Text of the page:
How many Bears fans do we have here at Razzball? Judging by our SFBX drafts, we’re really more of a Washington “Thorough Reviews” stan site. Did you see that awesome article by Pags about Kelvin Harmon that ran for 8 hours before the world found out that the 6th rounder from Monrovia tore his ACL? I sent Pags my tax return and I’m hoping he’ll make it disappear just as easily. But if you’ve been watching the Fantasy Football Malpractice show, you’ll see that Razzball has more than a few Bears fans hibernating in the woods while the NFL team stumbles into mediocrity. As a Vikings fan myself, you can trust me to bite hard on the Bears–rawr!–when I’m reviewing them for fantasy purposes. So, let’s take a look at one of the most divisive running backs in the 2020 draft, David Montgomery.
Rudy has David Montgomery as the #11 running back for 2020 fantasy football, and Donkey Teeth has Montgomery at #25 in his top 40 running back rankings. This disagreement is echoed by the drafters over at the National Fantasy Football Championships, where Montgomery’s ADP is 50–some have taken him 25th overall, and others have let him slide to #80. In other words, experts are picking Montgomery anywhere from the start of round 3 to halfway through round 6.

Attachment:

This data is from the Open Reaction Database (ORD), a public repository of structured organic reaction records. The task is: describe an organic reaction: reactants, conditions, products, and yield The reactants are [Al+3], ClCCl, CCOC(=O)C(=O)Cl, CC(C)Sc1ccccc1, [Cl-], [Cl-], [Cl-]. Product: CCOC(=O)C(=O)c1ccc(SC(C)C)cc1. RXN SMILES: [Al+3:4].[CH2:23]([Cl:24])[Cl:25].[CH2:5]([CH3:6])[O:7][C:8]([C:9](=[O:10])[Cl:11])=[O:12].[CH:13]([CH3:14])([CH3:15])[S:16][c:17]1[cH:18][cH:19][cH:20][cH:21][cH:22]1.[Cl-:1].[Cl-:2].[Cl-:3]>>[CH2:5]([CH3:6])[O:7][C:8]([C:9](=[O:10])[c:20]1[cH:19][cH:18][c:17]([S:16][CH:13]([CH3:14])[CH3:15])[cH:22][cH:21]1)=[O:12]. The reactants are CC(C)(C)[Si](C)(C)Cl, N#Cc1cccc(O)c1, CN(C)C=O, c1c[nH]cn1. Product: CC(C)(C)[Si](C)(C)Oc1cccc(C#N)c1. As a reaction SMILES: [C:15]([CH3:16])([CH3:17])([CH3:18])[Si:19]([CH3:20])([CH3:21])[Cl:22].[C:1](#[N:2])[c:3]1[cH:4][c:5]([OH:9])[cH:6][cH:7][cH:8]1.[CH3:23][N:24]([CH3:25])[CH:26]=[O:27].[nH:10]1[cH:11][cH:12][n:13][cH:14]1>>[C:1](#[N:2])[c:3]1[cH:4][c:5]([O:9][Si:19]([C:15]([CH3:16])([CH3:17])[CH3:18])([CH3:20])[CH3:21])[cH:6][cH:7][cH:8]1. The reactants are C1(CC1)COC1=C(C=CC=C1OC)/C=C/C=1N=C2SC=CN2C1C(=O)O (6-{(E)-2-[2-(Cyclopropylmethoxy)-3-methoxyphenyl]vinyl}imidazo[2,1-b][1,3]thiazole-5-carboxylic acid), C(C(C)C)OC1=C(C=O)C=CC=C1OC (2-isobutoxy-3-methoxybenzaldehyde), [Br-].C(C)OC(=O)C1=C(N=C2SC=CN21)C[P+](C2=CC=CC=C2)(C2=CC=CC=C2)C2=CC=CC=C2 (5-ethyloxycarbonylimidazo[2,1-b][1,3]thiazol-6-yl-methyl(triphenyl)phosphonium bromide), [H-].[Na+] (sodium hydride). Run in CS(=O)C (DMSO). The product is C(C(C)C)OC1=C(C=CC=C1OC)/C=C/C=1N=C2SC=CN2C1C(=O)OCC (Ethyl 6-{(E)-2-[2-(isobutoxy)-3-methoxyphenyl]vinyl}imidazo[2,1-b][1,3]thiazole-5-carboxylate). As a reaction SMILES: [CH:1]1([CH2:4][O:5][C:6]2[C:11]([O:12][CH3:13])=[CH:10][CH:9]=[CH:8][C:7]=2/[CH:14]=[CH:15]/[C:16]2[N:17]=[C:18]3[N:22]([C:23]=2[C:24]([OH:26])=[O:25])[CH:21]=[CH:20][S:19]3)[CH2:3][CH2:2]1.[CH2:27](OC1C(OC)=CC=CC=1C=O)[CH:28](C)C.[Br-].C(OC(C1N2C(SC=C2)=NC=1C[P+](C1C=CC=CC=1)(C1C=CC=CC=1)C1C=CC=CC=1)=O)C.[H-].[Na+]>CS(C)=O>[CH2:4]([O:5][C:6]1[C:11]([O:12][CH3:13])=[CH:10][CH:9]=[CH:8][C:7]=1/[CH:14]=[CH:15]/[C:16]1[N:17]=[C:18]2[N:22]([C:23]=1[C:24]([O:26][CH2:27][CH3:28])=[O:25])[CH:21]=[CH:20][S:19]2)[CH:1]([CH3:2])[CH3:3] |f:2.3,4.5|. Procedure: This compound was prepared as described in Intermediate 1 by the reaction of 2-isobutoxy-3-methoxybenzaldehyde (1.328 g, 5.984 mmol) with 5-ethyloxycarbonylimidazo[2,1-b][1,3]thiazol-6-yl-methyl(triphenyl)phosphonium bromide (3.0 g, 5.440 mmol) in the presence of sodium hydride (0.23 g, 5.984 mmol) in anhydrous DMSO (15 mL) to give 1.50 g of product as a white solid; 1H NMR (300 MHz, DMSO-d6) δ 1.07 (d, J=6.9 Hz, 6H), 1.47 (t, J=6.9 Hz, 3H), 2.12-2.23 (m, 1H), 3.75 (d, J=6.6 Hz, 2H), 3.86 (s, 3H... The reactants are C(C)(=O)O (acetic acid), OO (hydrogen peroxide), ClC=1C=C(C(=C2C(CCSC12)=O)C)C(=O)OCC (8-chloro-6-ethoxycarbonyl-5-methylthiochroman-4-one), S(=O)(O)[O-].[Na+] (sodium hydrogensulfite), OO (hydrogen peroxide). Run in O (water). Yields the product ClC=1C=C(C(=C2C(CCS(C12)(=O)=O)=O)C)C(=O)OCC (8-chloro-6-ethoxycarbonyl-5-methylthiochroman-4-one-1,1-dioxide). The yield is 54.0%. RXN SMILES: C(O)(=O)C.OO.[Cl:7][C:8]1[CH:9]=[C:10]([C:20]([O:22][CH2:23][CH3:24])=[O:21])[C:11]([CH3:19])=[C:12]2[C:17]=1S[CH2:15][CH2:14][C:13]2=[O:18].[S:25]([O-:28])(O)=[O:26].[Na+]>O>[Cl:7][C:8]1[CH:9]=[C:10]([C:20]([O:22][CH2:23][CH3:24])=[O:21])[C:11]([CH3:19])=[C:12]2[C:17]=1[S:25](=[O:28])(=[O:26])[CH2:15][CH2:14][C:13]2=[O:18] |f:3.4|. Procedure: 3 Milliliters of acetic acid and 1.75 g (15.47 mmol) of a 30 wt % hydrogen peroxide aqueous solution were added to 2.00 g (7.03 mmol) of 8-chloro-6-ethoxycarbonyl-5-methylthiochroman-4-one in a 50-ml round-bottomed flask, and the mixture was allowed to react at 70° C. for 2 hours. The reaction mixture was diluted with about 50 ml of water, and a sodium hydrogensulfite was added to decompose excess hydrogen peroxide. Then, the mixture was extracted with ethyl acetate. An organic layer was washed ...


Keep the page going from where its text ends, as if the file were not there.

Analysts are divided over Montgomery’s value to fantasy managers in both his ground game and his receiving game. Rudy sees Montgomery getting nearly 300 combined touches–about 260 rushes and 40 receptions–and racking up 1,400 total yards. Meanwhile, Donkey Teeth sees Montgomery getting about 1200 total yards with a modest 25 receptions. They both agree that Montgomery will be primarily a rush-first running back with some role in the passing game.
There are three big questions about Montgomery: his ground game, his receiving game, and the role of Tarik Cohen. Let’s take a closer look at Montgomery’s 2019 season and see if we can answer any of those questions with data.
The Chicago Bears took Montgomery in the 3rd round of the 2019 NFL draft out of Iowa State, and he stepped into a starting role almost immediately. By week 3, Montgomery took 70% of the offensive running back snaps for the Bears, and had gained nearly 200 yards on 42 total touches. Because rookie running backs often take some time to adjust to the speed and challenge of the NFL–especially backs taken in the third round from a school like Iowa State (my alma mater in ’07)–Montgomery’s quick start was notable. By the end of the season, Montgomery led all rookie RBs in snaps, and finished with more offensive snaps than “bellcow” running backs Dalvin Cook, Derrick Henry, and Austin Ekeler. In other words, Montgomery has a lot of opportunities for production. For fantasy purposes, however, Montgomery’s 2019 was nondescript.
Yet, Montgomery hovered around the top 10 in the league in two categories that are more interesting to NFL tape watchers: evaded tackles and juke rate.